for every orderheader record whether or not there are order lines
for it. This means that the second stragey above cannot be used any
more. The same applies to
orderheader left join
orderline. The first strategy would be ruled out by
orderline left join orderheader or
right join orderline
This statement is in the form which would normally cause the first strategy to be used. However the WHERE clause has a condition on the orderline table which can be optimised (because there is a MATERIAL index that can be used to read the order line table. Therefore the SQL Engine uses a revised version of the second strategy:
It should be noted that because the material index is used, in
principle the order lines may not be retrieved in order number
sequence, so more order header accesses may be required, and an
order by ordernumber will need a sort.
This statement is the reverse case of the previous one: instead of using the second strategy as would be the case without the customer number condition, a revised version of the second stragey is used:
In general the SQL Engine will reorder a query so that any condition that can be evaluated without having to join all the tables is evaluated first. Then if the condition fails, the remaining records needed for the join do not have to be read from the database.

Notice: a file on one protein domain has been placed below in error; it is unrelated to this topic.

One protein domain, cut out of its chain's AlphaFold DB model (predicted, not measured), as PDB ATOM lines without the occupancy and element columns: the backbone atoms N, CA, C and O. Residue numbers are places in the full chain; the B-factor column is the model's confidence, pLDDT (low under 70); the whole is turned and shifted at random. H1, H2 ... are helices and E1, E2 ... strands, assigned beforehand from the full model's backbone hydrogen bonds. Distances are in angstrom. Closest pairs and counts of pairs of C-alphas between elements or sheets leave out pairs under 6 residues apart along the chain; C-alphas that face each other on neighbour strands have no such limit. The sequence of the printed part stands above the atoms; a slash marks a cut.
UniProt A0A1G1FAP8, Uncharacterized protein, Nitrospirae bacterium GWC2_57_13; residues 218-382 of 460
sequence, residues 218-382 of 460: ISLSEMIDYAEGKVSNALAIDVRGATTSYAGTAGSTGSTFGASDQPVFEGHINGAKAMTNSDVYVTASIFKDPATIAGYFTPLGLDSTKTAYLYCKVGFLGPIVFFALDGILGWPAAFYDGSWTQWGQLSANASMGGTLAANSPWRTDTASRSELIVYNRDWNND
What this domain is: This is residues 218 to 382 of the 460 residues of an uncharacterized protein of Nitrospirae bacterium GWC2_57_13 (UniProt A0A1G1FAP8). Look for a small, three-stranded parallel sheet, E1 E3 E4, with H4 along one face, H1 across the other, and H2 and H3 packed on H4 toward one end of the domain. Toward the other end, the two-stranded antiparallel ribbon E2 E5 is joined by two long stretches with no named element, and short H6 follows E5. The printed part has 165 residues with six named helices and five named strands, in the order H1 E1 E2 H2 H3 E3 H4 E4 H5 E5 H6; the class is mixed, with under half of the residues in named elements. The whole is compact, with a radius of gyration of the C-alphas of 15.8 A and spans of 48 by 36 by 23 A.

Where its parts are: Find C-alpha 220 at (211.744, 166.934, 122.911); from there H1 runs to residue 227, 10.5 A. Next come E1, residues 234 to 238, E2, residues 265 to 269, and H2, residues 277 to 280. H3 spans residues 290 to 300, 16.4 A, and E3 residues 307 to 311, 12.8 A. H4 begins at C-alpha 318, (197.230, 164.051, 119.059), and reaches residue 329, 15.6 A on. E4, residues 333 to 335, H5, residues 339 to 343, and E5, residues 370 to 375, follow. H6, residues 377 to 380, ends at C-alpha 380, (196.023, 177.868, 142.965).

This statement raises the question of what happens when there are two conditions of this type. Now there is no perfect strategy for reading the data, as there are conflicting requirements for which query to execute first. As with the original query with no WHERE clause, the strategy used for creating the result set will depend on the order of the tables in the join.
As written the statement uses this strategy:
If the order of reading the tables were reversed so the
select ordernumber,line from
orderheader,orderline then this strategy would be used:
This is possibly not optimal - it might better to read all the order lines for the current order and select the lines that apply. On the other hand, although the order lines are read from the database repeatedly, if there are only relatively few order lined for this particular material the database manager will probably cache them efficiently, and they will be fetched in a single block fetch operation, (actually there will be at least three calls to fetch the records, but the first will only fetch one order line, and the last won't fetch any, so the reads will be cheap), whereas in the other case every order line is read at least once. In this example the strategy used when the the orderline table is listed first is almost certainly superior, as the number of reads is at most the twice the number of order lines for the material, where as in the second case the number of reads is this number multiplied by the number of orders for the customer, though the actual amount of disk access may be less if there are relatively few orders for a particular material relative to the total number of orders.